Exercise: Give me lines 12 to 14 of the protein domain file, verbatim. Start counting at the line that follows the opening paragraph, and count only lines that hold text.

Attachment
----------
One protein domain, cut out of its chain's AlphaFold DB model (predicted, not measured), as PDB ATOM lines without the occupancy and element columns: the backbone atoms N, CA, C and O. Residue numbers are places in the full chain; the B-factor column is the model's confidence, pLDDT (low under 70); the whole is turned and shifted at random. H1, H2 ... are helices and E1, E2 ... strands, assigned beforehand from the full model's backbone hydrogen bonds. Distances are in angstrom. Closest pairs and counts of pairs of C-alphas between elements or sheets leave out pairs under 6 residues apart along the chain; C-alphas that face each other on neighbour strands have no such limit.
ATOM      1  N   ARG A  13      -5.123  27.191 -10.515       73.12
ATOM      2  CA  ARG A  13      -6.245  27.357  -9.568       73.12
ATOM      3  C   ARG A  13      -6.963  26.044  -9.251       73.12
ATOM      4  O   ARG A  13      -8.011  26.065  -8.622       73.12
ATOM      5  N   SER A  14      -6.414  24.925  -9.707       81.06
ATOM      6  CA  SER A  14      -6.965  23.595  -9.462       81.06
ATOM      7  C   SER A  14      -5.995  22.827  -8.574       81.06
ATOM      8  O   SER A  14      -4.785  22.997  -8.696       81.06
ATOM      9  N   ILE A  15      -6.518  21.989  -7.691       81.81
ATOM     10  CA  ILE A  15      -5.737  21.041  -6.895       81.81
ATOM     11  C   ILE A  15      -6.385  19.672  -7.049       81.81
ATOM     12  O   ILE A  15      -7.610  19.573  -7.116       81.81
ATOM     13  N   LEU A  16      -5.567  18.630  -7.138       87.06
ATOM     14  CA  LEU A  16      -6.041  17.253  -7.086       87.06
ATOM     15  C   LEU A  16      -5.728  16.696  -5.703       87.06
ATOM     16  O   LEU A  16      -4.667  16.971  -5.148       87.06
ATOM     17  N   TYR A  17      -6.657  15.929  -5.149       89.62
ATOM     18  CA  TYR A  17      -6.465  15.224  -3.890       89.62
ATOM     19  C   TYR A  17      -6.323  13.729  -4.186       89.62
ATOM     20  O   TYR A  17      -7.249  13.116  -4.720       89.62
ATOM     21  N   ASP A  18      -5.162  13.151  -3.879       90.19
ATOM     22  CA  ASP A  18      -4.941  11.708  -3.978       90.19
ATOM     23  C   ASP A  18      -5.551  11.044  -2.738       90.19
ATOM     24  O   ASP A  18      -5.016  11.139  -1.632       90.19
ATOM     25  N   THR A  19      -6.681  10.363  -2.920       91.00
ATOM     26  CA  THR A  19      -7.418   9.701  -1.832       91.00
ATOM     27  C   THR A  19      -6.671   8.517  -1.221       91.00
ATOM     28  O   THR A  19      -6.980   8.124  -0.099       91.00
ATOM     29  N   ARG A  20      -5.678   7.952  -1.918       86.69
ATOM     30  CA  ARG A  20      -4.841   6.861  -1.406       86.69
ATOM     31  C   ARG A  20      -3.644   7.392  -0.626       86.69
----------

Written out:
ATOM     12  O   ILE A  15      -7.610  19.573  -7.116       81.81
ATOM     13  N   LEU A  16      -5.567  18.630  -7.138       87.06
ATOM     14  CA  LEU A  16      -6.041  17.253  -7.086       87.06